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Tag: kill the bill

Howard Dean softens his opposition to the health care bill

I just watched Howard Dean on Meet the Press, and while he’s not supporting the health care bill, he’s no longer arguing that we should “kill the bill.”

Dean acknowledged that a number of improvements have been made the the Senate version over the past week, and he insists more improvements need to be made in conference. Many of his points might be attainable, so we can expect more improvements as the conference gets underway.

He doesn’t support the bill, and he may not support the final compromise, but his arguments are now much more constructive in how the bill can keep improving. He didn’t mention the reconciliation process once, and he refused to repeat his suggestion that Democrats should kill the bill.

Krugman won’t side with the Bill Killers

Paul Krugman is asking progressives to take a deep breath.

There’s enormous disappointment among progressives about the emerging health care bill — and rightly so. That said, even as it stands it would take a big step toward greater security for Americans and greater social justice; it would also save many lives over the decade ahead. That’s why progressive health policy wonks — the people who have campaigned for health reform for years — are almost all in favor of voting for the thing.
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By all means denounce Obama for his failed bipartisan gestures. By all means criticize the administration. But don’t take it out on the tens of millions of Americans who will have health insurance if this bill passes, but will be out of luck — and, in some cases, dead — if it doesn’t.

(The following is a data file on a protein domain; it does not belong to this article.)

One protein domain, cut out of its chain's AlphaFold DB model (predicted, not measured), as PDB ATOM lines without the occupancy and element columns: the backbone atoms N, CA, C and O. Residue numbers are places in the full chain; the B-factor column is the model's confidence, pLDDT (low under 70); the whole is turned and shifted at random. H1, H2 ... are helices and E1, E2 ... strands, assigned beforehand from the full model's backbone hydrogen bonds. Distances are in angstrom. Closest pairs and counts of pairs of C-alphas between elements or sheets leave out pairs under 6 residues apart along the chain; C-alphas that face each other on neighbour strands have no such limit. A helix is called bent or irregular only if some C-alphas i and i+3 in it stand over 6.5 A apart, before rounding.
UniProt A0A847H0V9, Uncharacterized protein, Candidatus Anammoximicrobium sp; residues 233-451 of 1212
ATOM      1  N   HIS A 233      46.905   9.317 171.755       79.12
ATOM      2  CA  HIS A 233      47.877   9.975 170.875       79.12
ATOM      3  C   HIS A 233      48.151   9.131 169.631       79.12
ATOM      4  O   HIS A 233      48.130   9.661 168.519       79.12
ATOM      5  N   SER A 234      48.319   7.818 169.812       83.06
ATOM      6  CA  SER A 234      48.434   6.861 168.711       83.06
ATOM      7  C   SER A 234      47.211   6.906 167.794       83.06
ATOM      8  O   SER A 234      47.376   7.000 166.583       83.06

The hysteria gripping the progressive movement is out of control, capped by Keith Olbermann’s melodramatic comment last night. Get a grip, keep negotiating, and pass a bill.

Keith Olbermann joins the self-destruction chorus and tries to lead Democrats off a cliff

Here’s another example of why progressives can’t govern. If they don’t get what they want, many of them get self-righteous and go home. It’s pitiful.

I’m watching Keith Olbermann, and he’ll soon be giving a “special comment” and it looks like he agrees with Howard Dean. Dean’s notion that we can just go to reconciliation or take this up again next year or in two years is the dumbest thing I’ve heard in years. Killing the bill is a political disaster for Democrats, and for President Obama.

It’s a good bill. Get it passed.

Olbermann is arguing that reconciliation is a real option. It’s not. It’s a last resort for a reason – you can’t get much done with it. It’s messy as hell and will hold up a host of other progressive priorities. If this deal blows up, of course I support reconciliation, and if the threat of it helps move the last Senator now, then I’m all for the bluster. But the best option is to pass the bill now.

Fortunately, congressmen like Anthony Weiner are not rushing to side with Dean. That’s been left to the blowhards.

UPDATE: Markos was on Olbermann and sounded much more balanced on this issue. Surprisingly, he didn’t join the “kill the bill” chorus and expressed some hope the bill would be improved through the conference. Of course he was pessimistic as hell, but at least he’s not being as unhelpful as Howard Dean.

UPDATE 2: This is Olbermann at his worst. He’s focusing on the name-calling coming from the right. He’s lost in the politics. In his mind the bill will “cost Obama the left.” Really? He’s completely lost his mind.

Now we know why Howard Dean was not invited to join the Obama administration


Photo from fOTOGLIF

It’s because his judgment stinks. His latest call to “kill the bill” is a ridiculous and irresponsible response to the latest round of negotiations in the health care bill. I understand his disappointment in the Lieberman fiasco, but the bill in it’s current form is a good bill. 31 million people will not have access to health insurance, with many of them getting generous subsidies from the government. The bill also has numerous cost controls that will change the way we pay for health care over time.

Progressives made a strong push for the public option. I understand their anger. I agree that they should encourage primary challenges to lawmakers who oppose the public option. But killing the bill is going too far.

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